At trial, Bern testified and confirmed Perez's prior deposition testimony that Perez and Bern had a green arrow when they were making their left turn. During cross-examination, Defendants' attorney questioned Bern regarding her answer to an interrogatory, wherein she referenced the allegations of her complaint, and which stated Perez was negligent and caused the accident.4 Counsel for Bern objected and the trial court sustained the objection. However, later during cross-examination of Bern, Defendants' counsel again questioned Bern regarding the allegations of negligence she made against Perez in the complaint. Counsel for Bern objected and this time the court overruled the objection.

During closing argument, Bern's counsel told the jury it was the Defendants who blamed Perez for the accident. In response, counsel for Defendants reminded the jury that Bern had sued Perez as a defendant in the case; that Bern had sworn in her complaint that Perez negligently operated her vehicle and caused the accident; and that Bern later verified this in her sworn interrogatory answers which referenced the complaint's allegations of negligence against then-defendant Perez.

Perez's name was included on the verdict form pursuant to Fabre v. Marin, 623 So. 2d 1182 (Fla. 1993). The verdict form asked the jury whether there was negligence on the part of Perez which was a legal cause of loss, injury or damage to Bern and, if so, to state the percentage of negligence attributable to Perez. After deliberating, the jury returned a verdict in favor of Bern, but apportioned her 60 percent negligent. Ten percent negligence was apportioned to Defendants Acevedo/Camejo, and 30 percent was apportioned to Perez. After set-offs, Defendants were ordered to pay Bern $67,679. After denying Bern's motion for new trial, final judgment was entered, and this appeal followed. On appeal, Bern asserts a new trial is warranted because the trial court erred in allowing significant and repeated evidence and argument that Perez had originally been sued and named as a defendant in the case, leading the jury to the logical conclusion that Perez and Bern reached a settlement before trial and that Perez was dismissed from the lawsuit. We agree.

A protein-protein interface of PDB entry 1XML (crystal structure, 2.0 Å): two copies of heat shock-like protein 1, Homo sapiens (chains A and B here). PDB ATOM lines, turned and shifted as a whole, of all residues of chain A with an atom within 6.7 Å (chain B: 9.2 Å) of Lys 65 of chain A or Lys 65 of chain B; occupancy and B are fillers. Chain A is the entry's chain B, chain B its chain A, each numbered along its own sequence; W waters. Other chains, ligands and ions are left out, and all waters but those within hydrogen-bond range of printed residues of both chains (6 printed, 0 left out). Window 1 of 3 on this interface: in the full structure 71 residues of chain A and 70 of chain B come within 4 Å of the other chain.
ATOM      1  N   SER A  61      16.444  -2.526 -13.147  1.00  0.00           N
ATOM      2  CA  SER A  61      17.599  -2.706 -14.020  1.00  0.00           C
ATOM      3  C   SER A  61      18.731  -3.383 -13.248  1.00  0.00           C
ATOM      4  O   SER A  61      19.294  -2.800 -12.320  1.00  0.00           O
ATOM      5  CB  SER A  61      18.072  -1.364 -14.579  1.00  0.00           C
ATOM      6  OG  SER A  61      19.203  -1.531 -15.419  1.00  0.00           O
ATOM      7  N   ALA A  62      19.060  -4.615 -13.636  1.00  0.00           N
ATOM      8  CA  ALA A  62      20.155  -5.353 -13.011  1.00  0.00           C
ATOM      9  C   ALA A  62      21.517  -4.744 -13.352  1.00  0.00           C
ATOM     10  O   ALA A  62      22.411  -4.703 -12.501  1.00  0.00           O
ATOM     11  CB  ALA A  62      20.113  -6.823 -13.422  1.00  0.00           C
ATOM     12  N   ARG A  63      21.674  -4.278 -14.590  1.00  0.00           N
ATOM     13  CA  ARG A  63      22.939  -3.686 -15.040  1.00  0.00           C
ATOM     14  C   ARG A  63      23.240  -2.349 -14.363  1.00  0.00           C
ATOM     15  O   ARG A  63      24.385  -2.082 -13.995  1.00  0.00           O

Section 768.041(3), Florida Statutes (2012) provides that "[t]he fact of . . . a release or covenant not to sue, or that any defendant has been dismissed by order of the court shall not be made known to the jury."

The purpose of this law is to "promote Florida's public policy favoring settlement by excluding such prejudicial evidence at trial." Saleeby, 3 So. 3d at 1083. As the Florida Supreme Court has recognized, "it is a practical impossibility to eradicate from the jury's minds the considerations that where there has been a payment there must have been liability." Id. at 1085 (quoting City of Coral Gables v. Jordan, 186 So. 2d 60, 63 (Fla. 3d DCA 1966). See also, Baudo v. Bon Secours Hosp./Villa Maria Nursing Ctr., 684 So. 2d 211, 213 (Fla. 3d DCA 1996) (noting that "by virtue of these statutes the parties are free to settle claims on their own terms without jeopardizing claims remaining against others." (quoting Price v. Beker, 629 So. 2d 911, 912 (Fla. 4th DCA 1993))).

In Webb v. Priest, 413 So. 2d 43 (Fla. 3d DCA 1982), this court considered the application of section 768.041(3) in determining whether a new trial was warranted where defendants repeatedly brought to the jury's attention the fact that other parties had been dropped as defendants. Finding this "the most damaging error" of the trial, the court reversed for a new trial, holding that although "it may be permissible to point to an 'empty chair,' it is not permissible to point out that the 'empty chair' was once a defendant in the case." Id. at 46.

In Green v. Ed Ricke and Sons, Inc., 438 So. 2d 25, 27 (Fla. 3d DCA 1983), this court again reversed and remanded for a new trial where "less flagrant" violations were at issue, holding it was improper for the defendant to bring to the jury's attention "the fact that certain persons no longer present in the lawsuit had previously been defendants, in violation of section 768.041(3), even though neither the fact of settlement nor the terms of the agreement were mentioned." The holding in Green was approved by the Florida Supreme Court upon subsequent review:

We agree . . . that defense counsel's closing argument was highly prejudicial and improper. The closing argument was not just a traditional empty chair argument. Defense counsel did more than simply argue that Dade County was responsible for the accident. Rather, defense counsel emphasized that there had been a prior suit against that empty chair.

Ed Ricke and Sons, Inc. v. Green, 468 So. 2d 908, 909 (Fla. 1985).